On July 13 the Whitney Museum of American Art opened David Wojnarowicz: History Keeps Me Awake at Night, an expansive retrospective of the prolific artist’s life and career. Adroit across a variety of media including photography, painting, collage, poetry, prose and music, Wojnarowicz is a key figure in two of today’s most important art historical contexts: queer art and the emerging historicization of the 1990s. Wojnarowicz and his practice connect to the defining socio-cultural events of the decade, including queer and AIDS activism, New York City’s essential downtown art scene, and the culture wars. A central figure in the National Endowment for the Arts (NEA) controversies that symbolized the ideological battles against neoconservatism in the last decade of the 21st century, Wojnarowicz sued the agency for censorship after they withdrew support from his exhibitions.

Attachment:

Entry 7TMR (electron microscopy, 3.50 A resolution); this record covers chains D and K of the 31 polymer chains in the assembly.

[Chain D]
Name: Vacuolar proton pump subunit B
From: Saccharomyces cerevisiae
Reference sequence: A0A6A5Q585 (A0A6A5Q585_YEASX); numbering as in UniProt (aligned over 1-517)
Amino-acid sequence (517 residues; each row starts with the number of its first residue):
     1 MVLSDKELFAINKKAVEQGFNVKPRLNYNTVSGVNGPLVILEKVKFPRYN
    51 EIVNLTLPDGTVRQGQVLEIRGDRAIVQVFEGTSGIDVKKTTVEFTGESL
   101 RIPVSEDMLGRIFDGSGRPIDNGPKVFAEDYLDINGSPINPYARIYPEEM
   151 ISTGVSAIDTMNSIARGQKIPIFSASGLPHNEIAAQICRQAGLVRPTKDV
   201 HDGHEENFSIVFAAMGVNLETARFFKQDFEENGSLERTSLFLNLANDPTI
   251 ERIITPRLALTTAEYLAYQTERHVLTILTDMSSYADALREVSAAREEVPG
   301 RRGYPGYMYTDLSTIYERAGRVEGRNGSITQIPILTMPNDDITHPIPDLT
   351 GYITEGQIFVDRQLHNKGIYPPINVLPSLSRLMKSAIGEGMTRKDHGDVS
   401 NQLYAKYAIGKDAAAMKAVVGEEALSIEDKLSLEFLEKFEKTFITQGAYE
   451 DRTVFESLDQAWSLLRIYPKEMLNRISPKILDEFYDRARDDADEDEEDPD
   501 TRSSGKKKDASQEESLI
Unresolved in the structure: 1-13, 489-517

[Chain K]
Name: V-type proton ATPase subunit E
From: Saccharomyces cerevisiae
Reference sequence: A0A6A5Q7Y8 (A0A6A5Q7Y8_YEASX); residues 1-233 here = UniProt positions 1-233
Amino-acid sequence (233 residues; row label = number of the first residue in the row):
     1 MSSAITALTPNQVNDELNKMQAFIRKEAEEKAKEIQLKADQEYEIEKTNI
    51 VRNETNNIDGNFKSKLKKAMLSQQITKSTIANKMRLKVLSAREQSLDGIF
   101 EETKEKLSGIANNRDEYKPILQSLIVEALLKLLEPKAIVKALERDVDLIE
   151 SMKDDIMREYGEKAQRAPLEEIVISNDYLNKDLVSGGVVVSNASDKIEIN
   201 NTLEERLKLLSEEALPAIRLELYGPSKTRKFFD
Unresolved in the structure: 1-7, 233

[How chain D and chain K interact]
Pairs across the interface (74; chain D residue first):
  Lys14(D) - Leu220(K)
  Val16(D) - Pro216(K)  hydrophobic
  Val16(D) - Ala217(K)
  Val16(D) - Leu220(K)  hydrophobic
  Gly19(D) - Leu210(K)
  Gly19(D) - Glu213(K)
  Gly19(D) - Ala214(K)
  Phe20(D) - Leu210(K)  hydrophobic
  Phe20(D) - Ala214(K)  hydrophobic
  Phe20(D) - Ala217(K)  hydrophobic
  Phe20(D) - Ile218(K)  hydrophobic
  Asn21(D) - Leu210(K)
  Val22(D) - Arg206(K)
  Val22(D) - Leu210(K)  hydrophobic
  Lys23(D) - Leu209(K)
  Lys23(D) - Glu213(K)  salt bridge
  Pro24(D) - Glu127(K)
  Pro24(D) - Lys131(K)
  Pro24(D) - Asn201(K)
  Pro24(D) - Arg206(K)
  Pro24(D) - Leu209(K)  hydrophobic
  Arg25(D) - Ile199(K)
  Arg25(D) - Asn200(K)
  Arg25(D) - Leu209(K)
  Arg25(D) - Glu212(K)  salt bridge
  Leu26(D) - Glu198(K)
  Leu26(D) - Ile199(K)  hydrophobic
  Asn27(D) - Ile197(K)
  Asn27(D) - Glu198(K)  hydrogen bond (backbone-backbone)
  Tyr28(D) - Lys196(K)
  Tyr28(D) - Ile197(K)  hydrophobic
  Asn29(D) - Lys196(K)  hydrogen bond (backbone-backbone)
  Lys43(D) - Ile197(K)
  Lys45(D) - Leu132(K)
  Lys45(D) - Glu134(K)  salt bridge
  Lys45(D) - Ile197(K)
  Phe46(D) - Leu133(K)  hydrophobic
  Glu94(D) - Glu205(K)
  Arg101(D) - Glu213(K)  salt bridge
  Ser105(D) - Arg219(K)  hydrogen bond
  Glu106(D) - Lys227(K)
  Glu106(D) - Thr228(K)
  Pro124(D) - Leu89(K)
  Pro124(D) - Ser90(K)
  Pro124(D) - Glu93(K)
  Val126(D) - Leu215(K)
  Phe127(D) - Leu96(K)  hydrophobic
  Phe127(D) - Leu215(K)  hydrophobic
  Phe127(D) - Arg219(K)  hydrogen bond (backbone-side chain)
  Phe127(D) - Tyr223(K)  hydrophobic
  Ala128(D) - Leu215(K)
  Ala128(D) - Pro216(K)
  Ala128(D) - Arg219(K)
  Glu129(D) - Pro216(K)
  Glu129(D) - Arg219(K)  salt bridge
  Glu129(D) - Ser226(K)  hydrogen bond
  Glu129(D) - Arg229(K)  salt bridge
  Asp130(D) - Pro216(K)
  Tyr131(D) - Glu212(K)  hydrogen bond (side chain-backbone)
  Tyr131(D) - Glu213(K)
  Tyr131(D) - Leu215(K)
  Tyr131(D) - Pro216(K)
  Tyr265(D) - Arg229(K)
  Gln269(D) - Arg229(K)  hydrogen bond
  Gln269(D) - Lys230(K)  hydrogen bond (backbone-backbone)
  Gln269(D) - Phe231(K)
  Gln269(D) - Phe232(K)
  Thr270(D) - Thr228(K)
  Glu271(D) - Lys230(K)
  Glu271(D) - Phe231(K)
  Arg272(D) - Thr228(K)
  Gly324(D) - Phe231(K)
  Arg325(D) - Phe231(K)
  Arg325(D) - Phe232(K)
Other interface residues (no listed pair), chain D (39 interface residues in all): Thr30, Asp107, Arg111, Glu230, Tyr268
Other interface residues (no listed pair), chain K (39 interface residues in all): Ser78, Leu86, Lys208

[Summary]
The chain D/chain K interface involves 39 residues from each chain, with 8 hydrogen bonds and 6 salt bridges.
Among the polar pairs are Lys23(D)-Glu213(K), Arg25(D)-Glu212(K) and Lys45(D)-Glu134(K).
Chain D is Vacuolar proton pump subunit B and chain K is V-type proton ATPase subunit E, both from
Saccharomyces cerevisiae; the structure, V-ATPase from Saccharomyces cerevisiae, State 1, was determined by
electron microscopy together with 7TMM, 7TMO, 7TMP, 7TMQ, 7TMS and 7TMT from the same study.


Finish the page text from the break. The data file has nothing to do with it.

At times, Wojnarowicz’s connections to these contexts have threatened to overwhelm his work itself, particularly his role with the NEA. The exhibition at the Whitney, however, gives Wojnarowicz’s prolific artistic practice its due, weaving in contexts and histories, but always leading with the work itself. One of the primary themes of the Whitney exhibition is the artist’s connections, and disconnections, to the social world. His collaborators, his influences, the scenes he traveled in, as much as his preoccupations with alienation and manipulations of power, permeate the exhibition’s approach. This is fitting as Wojnarowicz’s oeuvre teems with allusions to his outsider status, family tragedy, and a search for an artistic language expressing the lives and terms of outcasts and cultural and environmental refugees, as well as references to icons, idols, peers, and lovers who shaped his life and work.